10 Takeaways in 11 Years

Karen Korr
San Diego County Bar Association/Full Korr Press

As my over ten-year tenure at the San Diego County Bar comes to close, I feel like I'm in a completely different space than I was when I was a NABE newbie. There are a gazillion ways that I've grown professionally, and through myriad meetings (and myriad mistakes), I have learned many very valuable lessons. Here are ten of my top takeaways: 

1) Always put a volunteer between you and a problem.
This was the first piece of very valuable advice I remember receiving through NABE - it was a sentiment I heard over and over again at my first NABE annual meeting in 2007, and it is still something I try to instill in associates at the SDCBA.

2) Vendors are very valuable partners. 
Our member benefit partners have helped me out in a pinch more times than I can count.  Whether it has been something simple like giving us swag to help us fill gift bags or filling a content hole in one of our publications, strong vendor relationships have been invaluable.  Our partners also often work with bars and other associations throughout the country, so I've also found them to be great creative collaborators and resources as well. 

3)  Always keep an umbrella and a pair of flats at your office. 
Even if you live in San Diego and it isn't supposed to rain for a month.  And especially if your new heels seemed really really comfortable at the store. 

4) You are the marketing expert - your members will value your advice. 
Lawyers are great at being lawyers, and while many of them are responsible for marketing their practices, you are the only (or one of the only) person at your association who does this kind of work day in and day out.  There is a lot that we can learn from our members, but there is also a lot that they can learn from us. 

5) Change won't always be easy, but it will always be worth it. 
The SDCBA moved out of its 30-year headquarters, eliminated section dues, got rid of its print directory, overhauled its section and committee structure and made many more significant changes during my time at the Bar.  And every change came with its faction of unhappy members. But the Bar still survived and the changes have helped the bar advance, and though there were often "growing pains," I feel like the Bar always ended up in a better place.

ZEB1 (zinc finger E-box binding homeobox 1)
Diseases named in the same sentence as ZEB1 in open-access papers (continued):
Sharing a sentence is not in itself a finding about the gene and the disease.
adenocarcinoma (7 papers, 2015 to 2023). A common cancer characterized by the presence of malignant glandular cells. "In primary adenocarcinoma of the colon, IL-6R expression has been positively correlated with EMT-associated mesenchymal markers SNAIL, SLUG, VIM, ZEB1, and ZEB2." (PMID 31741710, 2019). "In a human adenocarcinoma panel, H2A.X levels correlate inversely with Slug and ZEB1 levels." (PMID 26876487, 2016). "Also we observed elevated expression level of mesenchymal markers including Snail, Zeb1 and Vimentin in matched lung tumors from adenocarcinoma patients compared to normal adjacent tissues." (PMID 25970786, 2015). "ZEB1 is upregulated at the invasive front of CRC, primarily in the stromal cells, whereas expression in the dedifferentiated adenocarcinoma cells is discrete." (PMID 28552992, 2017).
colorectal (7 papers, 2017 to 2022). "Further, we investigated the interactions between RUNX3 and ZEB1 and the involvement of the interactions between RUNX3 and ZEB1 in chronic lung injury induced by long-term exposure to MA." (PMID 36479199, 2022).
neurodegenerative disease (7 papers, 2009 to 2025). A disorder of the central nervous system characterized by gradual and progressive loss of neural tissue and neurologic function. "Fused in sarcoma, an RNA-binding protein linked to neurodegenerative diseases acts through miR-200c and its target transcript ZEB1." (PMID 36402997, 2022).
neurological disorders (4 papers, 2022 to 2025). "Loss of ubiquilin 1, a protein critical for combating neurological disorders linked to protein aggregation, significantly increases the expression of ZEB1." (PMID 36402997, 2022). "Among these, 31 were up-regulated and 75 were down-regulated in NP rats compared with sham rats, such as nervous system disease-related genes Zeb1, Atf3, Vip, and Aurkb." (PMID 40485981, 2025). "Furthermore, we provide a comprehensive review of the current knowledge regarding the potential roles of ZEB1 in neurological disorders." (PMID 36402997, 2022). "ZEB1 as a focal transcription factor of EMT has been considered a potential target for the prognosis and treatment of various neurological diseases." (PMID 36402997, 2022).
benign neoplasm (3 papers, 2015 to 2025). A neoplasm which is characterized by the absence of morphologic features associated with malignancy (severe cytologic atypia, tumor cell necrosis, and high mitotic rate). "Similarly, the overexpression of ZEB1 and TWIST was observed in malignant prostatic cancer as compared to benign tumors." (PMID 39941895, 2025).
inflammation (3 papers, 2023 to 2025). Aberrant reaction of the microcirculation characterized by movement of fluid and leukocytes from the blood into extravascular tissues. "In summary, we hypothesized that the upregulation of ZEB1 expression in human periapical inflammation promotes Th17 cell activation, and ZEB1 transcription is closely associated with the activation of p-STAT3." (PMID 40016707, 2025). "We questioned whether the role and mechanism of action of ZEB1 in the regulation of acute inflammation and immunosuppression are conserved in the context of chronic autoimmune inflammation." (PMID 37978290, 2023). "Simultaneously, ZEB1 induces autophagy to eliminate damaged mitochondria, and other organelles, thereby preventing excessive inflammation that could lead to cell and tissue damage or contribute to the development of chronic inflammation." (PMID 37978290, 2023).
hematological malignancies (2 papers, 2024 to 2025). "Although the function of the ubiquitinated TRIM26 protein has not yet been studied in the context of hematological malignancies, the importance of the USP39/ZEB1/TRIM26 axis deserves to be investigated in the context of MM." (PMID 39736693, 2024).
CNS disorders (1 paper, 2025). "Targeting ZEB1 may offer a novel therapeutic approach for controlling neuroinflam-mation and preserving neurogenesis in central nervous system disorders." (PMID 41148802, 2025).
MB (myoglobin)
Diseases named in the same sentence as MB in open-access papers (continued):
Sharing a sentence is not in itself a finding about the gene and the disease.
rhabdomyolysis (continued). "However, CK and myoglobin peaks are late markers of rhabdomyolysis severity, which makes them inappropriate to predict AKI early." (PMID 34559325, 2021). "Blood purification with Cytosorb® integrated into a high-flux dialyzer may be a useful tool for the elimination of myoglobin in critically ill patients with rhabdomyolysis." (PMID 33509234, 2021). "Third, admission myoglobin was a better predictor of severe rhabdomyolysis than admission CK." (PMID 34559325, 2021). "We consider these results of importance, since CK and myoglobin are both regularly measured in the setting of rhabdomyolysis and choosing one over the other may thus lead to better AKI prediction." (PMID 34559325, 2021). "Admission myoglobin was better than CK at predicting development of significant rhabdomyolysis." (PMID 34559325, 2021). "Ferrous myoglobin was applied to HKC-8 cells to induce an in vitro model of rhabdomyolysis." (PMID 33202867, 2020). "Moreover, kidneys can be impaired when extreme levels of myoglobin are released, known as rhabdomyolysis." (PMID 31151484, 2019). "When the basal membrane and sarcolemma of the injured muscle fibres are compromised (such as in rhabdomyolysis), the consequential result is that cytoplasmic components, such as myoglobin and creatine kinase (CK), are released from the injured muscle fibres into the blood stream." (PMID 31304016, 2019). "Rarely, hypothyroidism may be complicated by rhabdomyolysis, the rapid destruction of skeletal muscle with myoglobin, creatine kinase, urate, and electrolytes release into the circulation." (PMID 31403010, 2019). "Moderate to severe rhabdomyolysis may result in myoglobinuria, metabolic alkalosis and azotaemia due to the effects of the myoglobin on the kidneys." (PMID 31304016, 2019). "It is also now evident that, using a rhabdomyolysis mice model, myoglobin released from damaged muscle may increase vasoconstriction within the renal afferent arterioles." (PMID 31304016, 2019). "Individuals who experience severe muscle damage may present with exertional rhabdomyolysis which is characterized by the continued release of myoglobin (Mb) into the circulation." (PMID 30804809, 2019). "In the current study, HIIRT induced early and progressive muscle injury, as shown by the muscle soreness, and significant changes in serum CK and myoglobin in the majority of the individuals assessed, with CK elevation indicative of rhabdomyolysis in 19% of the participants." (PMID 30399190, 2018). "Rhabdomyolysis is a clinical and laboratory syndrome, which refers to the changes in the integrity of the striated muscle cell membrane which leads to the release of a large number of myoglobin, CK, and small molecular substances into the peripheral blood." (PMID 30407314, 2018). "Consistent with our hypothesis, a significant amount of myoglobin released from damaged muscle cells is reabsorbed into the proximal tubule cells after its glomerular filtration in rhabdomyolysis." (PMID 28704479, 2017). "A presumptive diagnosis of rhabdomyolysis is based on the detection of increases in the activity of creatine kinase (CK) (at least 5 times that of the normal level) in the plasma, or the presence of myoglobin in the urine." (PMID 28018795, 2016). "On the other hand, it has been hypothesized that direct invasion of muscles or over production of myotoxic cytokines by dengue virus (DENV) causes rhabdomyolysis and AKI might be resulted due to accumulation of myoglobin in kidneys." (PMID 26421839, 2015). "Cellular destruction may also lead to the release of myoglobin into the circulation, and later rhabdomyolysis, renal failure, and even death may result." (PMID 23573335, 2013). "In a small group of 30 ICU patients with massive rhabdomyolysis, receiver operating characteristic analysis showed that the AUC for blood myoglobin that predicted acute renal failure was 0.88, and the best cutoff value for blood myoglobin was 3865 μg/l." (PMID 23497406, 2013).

6) Some programs/events will fail despite your best efforts. 
Through the years, there have been Bar programs and events that we put a lot of effort into and for no particular reason, there was little interest or engagement from our membership. We thought we got it right and that we were headed down the right track, but then found that the results weren't at all what we had anticipated. It happens. It's not you, it's them. Or maybe it is you. Regardless, it is okay to log a few failures along with all of your successes.

7) In a very serious profession, there is still room for silly. 
In 2018, we created a cartoon featuring a "Legal Beagle," a follow-up to our 2017 "Attorney Avengers" comic-book campaign.  We've had an improv coach lead a program on public speaking, and we've hosted game nights and yoga sessions in our conference center. We've never had a complaint about a program or initiative being too fun. 

8) Your relationships with the press prior to issuing press releases matters. 
One of the easiest ways to create inroads with the press is to serve as a source for helping reporters find other sources. The majority of the media calls I receive are reporters who are looking for an expert on a certain aspect of the law - and not someone to speak on behalf of the SDCBA.  I've found the reporters who I have helped find sources are generally much more responsive to our Bar story pitches. 

9) Create a communications plan that is meant to be malleable. 
We have a three year communications plan at the SDCBA. Reflecting on the plan we created and approved in 2015, I recognize that many of our plans never came to fruition, and some of our strategies, tactics, and messaging continued to change and evolve as the Board's priorities, membership's needs, and the profession continued to evolve and change. While we didn't accomplish everything we set out to do, we accomplished a lot and the plan provided a good general direction.

10) NABE people are the best. Seriously. 
Thank you all for all of the inspiration, insights, and steal-able ideas throughout the years.  Being a part of the Communications Section has truly been an honor, and I am grateful for how generous you have all been with your time, talents, and policies and advice.